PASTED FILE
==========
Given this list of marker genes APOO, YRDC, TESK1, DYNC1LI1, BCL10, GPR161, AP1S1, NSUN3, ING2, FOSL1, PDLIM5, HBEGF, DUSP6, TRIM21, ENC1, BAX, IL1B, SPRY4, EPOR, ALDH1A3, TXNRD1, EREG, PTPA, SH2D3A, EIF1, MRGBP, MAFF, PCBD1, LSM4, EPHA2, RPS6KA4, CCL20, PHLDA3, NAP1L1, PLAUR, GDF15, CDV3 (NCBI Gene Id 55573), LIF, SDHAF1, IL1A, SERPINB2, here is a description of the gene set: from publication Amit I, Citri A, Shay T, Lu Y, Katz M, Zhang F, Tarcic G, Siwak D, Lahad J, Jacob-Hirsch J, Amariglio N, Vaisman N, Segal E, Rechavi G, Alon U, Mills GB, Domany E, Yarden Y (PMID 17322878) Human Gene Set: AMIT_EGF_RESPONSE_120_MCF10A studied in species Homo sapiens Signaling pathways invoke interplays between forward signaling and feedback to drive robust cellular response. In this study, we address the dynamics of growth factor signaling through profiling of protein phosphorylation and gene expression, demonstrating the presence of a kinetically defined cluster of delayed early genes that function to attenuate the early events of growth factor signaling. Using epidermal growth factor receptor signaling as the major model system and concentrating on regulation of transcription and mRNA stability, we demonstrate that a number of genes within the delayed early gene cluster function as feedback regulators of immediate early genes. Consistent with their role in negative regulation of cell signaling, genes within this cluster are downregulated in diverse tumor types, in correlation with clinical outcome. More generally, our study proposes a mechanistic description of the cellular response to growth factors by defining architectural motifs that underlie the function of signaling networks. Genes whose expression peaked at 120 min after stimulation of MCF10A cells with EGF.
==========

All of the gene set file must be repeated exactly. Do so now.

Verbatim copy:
Given this list of marker genes APOO, YRDC, TESK1, DYNC1LI1, BCL10, GPR161, AP1S1, NSUN3, ING2, FOSL1, PDLIM5, HBEGF, DUSP6, TRIM21, ENC1, BAX, IL1B, SPRY4, EPOR, ALDH1A3, TXNRD1, EREG, PTPA, SH2D3A, EIF1, MRGBP, MAFF, PCBD1, LSM4, EPHA2, RPS6KA4, CCL20, PHLDA3, NAP1L1, PLAUR, GDF15, CDV3 (NCBI Gene Id 55573), LIF, SDHAF1, IL1A, SERPINB2, here is a description of the gene set: from publication Amit I, Citri A, Shay T, Lu Y, Katz M, Zhang F, Tarcic G, Siwak D, Lahad J, Jacob-Hirsch J, Amariglio N, Vaisman N, Segal E, Rechavi G, Alon U, Mills GB, Domany E, Yarden Y (PMID 17322878) Human Gene Set: AMIT_EGF_RESPONSE_120_MCF10A studied in species Homo sapiens Signaling pathways invoke interplays between forward signaling and feedback to drive robust cellular response. In this study, we address the dynamics of growth factor signaling through profiling of protein phosphorylation and gene expression, demonstrating the presence of a kinetically defined cluster of delayed early genes that function to attenuate the early events of growth factor signaling. Using epidermal growth factor receptor signaling as the major model system and concentrating on regulation of transcription and mRNA stability, we demonstrate that a number of genes within the delayed early gene cluster function as feedback regulators of immediate early genes. Consistent with their role in negative regulation of cell signaling, genes within this cluster are downregulated in diverse tumor types, in correlation with clinical outcome. More generally, our study proposes a mechanistic description of the cellular response to growth factors by defining architectural motifs that underlie the function of signaling networks. Genes whose expression peaked at 120 min after stimulation of MCF10A cells with EGF.